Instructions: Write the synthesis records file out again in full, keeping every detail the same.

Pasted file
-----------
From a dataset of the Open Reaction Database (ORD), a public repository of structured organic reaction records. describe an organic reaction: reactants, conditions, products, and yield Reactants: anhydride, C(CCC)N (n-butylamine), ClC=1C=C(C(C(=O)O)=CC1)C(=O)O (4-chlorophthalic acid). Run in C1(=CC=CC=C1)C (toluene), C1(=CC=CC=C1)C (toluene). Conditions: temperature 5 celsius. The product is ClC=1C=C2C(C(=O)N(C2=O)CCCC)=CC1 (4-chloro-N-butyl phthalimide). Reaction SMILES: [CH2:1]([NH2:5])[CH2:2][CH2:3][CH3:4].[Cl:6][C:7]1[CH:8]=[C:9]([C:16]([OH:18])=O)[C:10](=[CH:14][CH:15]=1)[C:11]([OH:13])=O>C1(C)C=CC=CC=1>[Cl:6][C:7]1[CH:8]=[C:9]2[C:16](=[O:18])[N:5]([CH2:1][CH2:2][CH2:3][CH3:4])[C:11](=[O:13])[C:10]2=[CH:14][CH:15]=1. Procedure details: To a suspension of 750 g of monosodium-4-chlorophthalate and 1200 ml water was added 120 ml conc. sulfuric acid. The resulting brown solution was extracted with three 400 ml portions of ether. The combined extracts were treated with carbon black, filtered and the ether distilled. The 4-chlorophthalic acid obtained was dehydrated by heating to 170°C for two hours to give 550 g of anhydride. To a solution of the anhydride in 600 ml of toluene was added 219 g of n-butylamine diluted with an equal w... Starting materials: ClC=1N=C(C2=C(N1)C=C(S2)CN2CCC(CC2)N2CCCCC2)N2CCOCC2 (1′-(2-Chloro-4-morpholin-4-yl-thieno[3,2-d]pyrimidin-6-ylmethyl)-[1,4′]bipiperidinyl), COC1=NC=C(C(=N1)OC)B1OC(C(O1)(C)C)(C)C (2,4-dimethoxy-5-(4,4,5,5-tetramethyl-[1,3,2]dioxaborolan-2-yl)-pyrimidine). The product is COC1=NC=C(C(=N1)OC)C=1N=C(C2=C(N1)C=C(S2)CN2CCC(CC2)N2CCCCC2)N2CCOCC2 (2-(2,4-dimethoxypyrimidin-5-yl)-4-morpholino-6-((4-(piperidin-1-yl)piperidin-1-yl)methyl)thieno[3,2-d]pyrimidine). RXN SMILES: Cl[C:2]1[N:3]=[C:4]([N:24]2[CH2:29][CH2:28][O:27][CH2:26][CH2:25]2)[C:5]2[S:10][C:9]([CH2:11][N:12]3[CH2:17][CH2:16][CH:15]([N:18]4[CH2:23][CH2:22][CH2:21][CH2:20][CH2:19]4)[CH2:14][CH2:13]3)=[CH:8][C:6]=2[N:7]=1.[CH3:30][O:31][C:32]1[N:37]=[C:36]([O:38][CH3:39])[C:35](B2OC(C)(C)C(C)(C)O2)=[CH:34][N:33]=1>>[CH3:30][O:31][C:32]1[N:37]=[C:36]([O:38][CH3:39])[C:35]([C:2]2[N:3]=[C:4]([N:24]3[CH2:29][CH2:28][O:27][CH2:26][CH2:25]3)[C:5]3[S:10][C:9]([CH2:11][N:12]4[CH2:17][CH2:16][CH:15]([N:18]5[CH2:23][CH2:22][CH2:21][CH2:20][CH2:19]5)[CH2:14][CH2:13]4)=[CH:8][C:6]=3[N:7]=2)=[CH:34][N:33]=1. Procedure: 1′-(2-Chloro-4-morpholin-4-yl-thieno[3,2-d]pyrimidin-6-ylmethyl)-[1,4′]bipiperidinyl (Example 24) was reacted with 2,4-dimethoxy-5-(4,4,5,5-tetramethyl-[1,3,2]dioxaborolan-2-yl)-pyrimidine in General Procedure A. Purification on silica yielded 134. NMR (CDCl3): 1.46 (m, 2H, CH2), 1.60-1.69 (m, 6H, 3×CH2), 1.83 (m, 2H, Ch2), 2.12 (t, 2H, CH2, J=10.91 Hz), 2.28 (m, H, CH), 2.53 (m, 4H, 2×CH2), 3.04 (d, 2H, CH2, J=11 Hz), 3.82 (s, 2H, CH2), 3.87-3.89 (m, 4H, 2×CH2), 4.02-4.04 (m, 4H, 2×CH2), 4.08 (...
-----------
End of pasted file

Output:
From a dataset of the Open Reaction Database (ORD), a public repository of structured organic reaction records. describe an organic reaction: reactants, conditions, products, and yield Reactants: anhydride, C(CCC)N (n-butylamine), ClC=1C=C(C(C(=O)O)=CC1)C(=O)O (4-chlorophthalic acid). Run in C1(=CC=CC=C1)C (toluene), C1(=CC=CC=C1)C (toluene). Conditions: temperature 5 celsius. The product is ClC=1C=C2C(C(=O)N(C2=O)CCCC)=CC1 (4-chloro-N-butyl phthalimide). Reaction SMILES: [CH2:1]([NH2:5])[CH2:2][CH2:3][CH3:4].[Cl:6][C:7]1[CH:8]=[C:9]([C:16]([OH:18])=O)[C:10](=[CH:14][CH:15]=1)[C:11]([OH:13])=O>C1(C)C=CC=CC=1>[Cl:6][C:7]1[CH:8]=[C:9]2[C:16](=[O:18])[N:5]([CH2:1][CH2:2][CH2:3][CH3:4])[C:11](=[O:13])[C:10]2=[CH:14][CH:15]=1. Procedure details: To a suspension of 750 g of monosodium-4-chlorophthalate and 1200 ml water was added 120 ml conc. sulfuric acid. The resulting brown solution was extracted with three 400 ml portions of ether. The combined extracts were treated with carbon black, filtered and the ether distilled. The 4-chlorophthalic acid obtained was dehydrated by heating to 170°C for two hours to give 550 g of anhydride. To a solution of the anhydride in 600 ml of toluene was added 219 g of n-butylamine diluted with an equal w... Starting materials: ClC=1N=C(C2=C(N1)C=C(S2)CN2CCC(CC2)N2CCCCC2)N2CCOCC2 (1′-(2-Chloro-4-morpholin-4-yl-thieno[3,2-d]pyrimidin-6-ylmethyl)-[1,4′]bipiperidinyl), COC1=NC=C(C(=N1)OC)B1OC(C(O1)(C)C)(C)C (2,4-dimethoxy-5-(4,4,5,5-tetramethyl-[1,3,2]dioxaborolan-2-yl)-pyrimidine). The product is COC1=NC=C(C(=N1)OC)C=1N=C(C2=C(N1)C=C(S2)CN2CCC(CC2)N2CCCCC2)N2CCOCC2 (2-(2,4-dimethoxypyrimidin-5-yl)-4-morpholino-6-((4-(piperidin-1-yl)piperidin-1-yl)methyl)thieno[3,2-d]pyrimidine). RXN SMILES: Cl[C:2]1[N:3]=[C:4]([N:24]2[CH2:29][CH2:28][O:27][CH2:26][CH2:25]2)[C:5]2[S:10][C:9]([CH2:11][N:12]3[CH2:17][CH2:16][CH:15]([N:18]4[CH2:23][CH2:22][CH2:21][CH2:20][CH2:19]4)[CH2:14][CH2:13]3)=[CH:8][C:6]=2[N:7]=1.[CH3:30][O:31][C:32]1[N:37]=[C:36]([O:38][CH3:39])[C:35](B2OC(C)(C)C(C)(C)O2)=[CH:34][N:33]=1>>[CH3:30][O:31][C:32]1[N:37]=[C:36]([O:38][CH3:39])[C:35]([C:2]2[N:3]=[C:4]([N:24]3[CH2:29][CH2:28][O:27][CH2:26][CH2:25]3)[C:5]3[S:10][C:9]([CH2:11][N:12]4[CH2:17][CH2:16][CH:15]([N:18]5[CH2:23][CH2:22][CH2:21][CH2:20][CH2:19]5)[CH2:14][CH2:13]4)=[CH:8][C:6]=3[N:7]=2)=[CH:34][N:33]=1. Procedure: 1′-(2-Chloro-4-morpholin-4-yl-thieno[3,2-d]pyrimidin-6-ylmethyl)-[1,4′]bipiperidinyl (Example 24) was reacted with 2,4-dimethoxy-5-(4,4,5,5-tetramethyl-[1,3,2]dioxaborolan-2-yl)-pyrimidine in General Procedure A. Purification on silica yielded 134. NMR (CDCl3): 1.46 (m, 2H, CH2), 1.60-1.69 (m, 6H, 3×CH2), 1.83 (m, 2H, Ch2), 2.12 (t, 2H, CH2, J=10.91 Hz), 2.28 (m, H, CH), 2.53 (m, 4H, 2×CH2), 3.04 (d, 2H, CH2, J=11 Hz), 3.82 (s, 2H, CH2), 3.87-3.89 (m, 4H, 2×CH2), 4.02-4.04 (m, 4H, 2×CH2), 4.08 (...